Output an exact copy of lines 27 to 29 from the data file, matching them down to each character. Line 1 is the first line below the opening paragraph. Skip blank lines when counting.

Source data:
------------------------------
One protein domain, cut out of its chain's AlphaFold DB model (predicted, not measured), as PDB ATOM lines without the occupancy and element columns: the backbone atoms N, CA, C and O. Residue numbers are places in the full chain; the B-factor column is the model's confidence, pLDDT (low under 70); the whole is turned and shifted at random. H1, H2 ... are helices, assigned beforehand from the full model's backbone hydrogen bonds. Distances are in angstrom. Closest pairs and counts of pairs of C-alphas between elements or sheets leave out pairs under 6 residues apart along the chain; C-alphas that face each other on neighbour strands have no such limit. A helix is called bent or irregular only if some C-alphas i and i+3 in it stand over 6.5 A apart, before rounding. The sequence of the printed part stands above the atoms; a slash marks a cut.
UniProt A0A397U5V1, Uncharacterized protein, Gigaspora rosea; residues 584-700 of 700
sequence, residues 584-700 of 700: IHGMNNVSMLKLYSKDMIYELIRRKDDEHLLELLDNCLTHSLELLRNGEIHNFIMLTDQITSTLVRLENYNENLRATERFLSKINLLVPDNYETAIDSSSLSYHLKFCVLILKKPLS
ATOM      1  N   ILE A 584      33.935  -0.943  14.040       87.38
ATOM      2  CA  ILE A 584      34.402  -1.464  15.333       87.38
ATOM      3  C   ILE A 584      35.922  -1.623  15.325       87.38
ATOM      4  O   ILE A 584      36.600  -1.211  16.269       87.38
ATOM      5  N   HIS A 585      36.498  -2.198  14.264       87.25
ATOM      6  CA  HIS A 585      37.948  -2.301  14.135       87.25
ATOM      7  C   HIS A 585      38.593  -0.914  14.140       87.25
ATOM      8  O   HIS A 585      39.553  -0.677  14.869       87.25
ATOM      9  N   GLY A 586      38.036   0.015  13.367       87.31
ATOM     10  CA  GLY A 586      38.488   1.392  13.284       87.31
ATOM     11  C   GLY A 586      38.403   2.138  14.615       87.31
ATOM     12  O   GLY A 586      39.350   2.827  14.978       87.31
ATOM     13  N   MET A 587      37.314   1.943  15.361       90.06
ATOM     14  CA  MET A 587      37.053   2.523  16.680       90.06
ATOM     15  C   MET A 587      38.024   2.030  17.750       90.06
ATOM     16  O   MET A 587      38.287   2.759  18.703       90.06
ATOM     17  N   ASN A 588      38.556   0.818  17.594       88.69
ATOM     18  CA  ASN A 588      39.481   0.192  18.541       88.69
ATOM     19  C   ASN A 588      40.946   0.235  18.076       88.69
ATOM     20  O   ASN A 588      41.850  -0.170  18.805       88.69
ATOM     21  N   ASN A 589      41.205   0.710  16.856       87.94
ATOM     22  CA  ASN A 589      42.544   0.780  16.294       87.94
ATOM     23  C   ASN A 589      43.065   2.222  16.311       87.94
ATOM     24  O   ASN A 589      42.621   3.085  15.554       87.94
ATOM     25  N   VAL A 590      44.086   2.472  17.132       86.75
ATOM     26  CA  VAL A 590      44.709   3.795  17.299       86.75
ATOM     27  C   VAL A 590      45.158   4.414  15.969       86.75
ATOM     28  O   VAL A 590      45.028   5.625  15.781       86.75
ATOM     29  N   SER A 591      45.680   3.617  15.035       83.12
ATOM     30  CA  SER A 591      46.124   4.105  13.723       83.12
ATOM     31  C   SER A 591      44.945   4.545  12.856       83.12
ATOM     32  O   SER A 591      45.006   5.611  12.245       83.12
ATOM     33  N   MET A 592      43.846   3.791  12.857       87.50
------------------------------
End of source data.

ATOM     25  N   VAL A 590      44.086   2.472  17.132       86.75
ATOM     26  CA  VAL A 590      44.709   3.795  17.299       86.75
ATOM     27  C   VAL A 590      45.158   4.414  15.969       86.75